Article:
Tuesday, March 21, 2006

Foreign Affairs - The Rise of U.S. Nuclear Primacy - Keir A. Lieber and Daryl G. Press

Summary: For four decades, relations among the major nuclear powers have been shaped by their common vulnerability, a condition known as mutual assured destruction. But with the U.S. arsenal growing rapidly while Russia's decays and China's stays small, the era of MAD is ending -- and the era of U.S. nuclear primacy has begun.

Bleakness In Baghdad

Off Course in Afghanistan

Monday, March 20, 2006

The Seattle Times: Opinion: Bringing hope to Afghanistan

After 25 years of war, and with growing instability in the south and east, is there any cause for hope?

Afghan refugees warned not to return - Breaking News - World - Breaking News

"The economic situation of many home-comers is terrible, Tom Koenigs said in an interview with the Berlin-based Der Tagesspiegel newspaper.

Freedom in Afghanistan--By Ileana Ros-Lehtinen

Bush Explains Confidence in Iraq Progress

"America has never retreated in the face of thugs and assassins, and we will not begin now," Bush said. "The U.S. will not abandon Iraq."

5 Ambushed, Killed in Eastern Afghanistan

Gunmen ambushed the former governor, Taj Mohammed Qari Baba, as he was driving to his home in Ghazni city with a driver, bodyguard and two relatives, said Ali Ahmad, a provincial police chief. All were killed when the militants riddled their vehicle with bullets.

Saturday, March 18, 2006

First Lady Toasts Afghan Author

"Education will give them a chance to succeed. We can all have a great impact on all of these children and their families."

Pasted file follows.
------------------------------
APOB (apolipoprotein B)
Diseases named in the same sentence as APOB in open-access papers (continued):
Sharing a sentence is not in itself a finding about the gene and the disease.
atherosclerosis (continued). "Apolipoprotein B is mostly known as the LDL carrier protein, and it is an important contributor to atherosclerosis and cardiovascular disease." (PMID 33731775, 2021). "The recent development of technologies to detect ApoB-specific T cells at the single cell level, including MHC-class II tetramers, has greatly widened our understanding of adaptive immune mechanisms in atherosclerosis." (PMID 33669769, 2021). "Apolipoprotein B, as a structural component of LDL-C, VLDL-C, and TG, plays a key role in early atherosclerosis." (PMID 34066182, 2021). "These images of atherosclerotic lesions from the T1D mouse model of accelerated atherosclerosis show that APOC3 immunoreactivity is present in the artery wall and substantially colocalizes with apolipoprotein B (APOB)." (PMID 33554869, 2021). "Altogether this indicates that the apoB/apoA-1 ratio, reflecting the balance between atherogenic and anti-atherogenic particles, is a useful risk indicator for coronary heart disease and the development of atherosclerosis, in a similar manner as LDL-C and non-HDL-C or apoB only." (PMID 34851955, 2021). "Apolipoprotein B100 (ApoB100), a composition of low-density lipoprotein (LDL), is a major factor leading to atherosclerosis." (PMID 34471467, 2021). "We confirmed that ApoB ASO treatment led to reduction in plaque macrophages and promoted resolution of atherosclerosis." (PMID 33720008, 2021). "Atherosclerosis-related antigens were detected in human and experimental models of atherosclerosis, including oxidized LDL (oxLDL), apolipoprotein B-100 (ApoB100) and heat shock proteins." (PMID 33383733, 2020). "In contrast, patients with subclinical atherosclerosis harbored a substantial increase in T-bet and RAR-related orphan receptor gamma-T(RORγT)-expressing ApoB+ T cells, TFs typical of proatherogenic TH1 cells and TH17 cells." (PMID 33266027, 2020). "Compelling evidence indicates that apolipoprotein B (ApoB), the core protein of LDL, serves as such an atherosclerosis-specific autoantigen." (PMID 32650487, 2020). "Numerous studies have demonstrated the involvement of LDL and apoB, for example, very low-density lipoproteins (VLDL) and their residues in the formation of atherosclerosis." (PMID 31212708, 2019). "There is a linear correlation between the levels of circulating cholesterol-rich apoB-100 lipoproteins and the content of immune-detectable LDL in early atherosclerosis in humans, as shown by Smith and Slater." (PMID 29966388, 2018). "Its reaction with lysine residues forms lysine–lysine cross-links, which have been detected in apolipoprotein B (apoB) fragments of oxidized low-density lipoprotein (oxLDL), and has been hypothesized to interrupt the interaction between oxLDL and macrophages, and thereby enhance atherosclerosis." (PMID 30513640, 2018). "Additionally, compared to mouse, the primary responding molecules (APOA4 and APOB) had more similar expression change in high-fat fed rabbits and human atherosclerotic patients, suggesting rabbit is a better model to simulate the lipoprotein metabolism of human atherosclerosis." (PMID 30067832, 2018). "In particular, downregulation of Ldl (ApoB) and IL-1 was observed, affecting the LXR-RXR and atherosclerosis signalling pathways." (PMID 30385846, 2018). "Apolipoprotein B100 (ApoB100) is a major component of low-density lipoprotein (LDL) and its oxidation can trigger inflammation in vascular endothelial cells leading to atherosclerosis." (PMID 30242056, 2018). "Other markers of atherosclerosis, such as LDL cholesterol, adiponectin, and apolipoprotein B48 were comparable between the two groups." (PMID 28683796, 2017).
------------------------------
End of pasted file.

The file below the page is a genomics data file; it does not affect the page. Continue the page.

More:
An Afghan Voice That Fear Won't Silence

The warnings come by telephone or in leaflets: We will kidnap you, then kill you. You stand to benefit if you stop your struggle.

First Afghan Bird-Flu Case Confirmed

Friday, March 17, 2006

Restate Terror Strategy

jenayat dar Jamaye jehade islami

Thursday, March 16, 2006

Government in Afghanistan must reach local communities, UN envoy says

“It will also challenge Afghanistan’s Government to make functioning institutions of justice and the rule of law more and more a reality in the communities in which most Afghans live” and will require actors in security, development, civil society and private sector to be more present in areas not yet touched by recovery, he added.

Wednesday, March 15, 2006

Daily Times, EDITORIAL: Mr Karzai can’t have it both ways

Afghanistan’s untapped oil and gas underestimated

Afghanistan’s untapped oil and natural gas reserves may be significantly larger than previously thought, according to the results of a survey by the US Geological Survey (USGS) and the Afghan Ministry of Mining and Industry released in Washington on Tuesday.

Afghans to Drug Lords: Keep Profits Home

Afghans Awaiting Bird-Flu Confirmation

Truth About Corruption, Crimes Needed in Afghanistan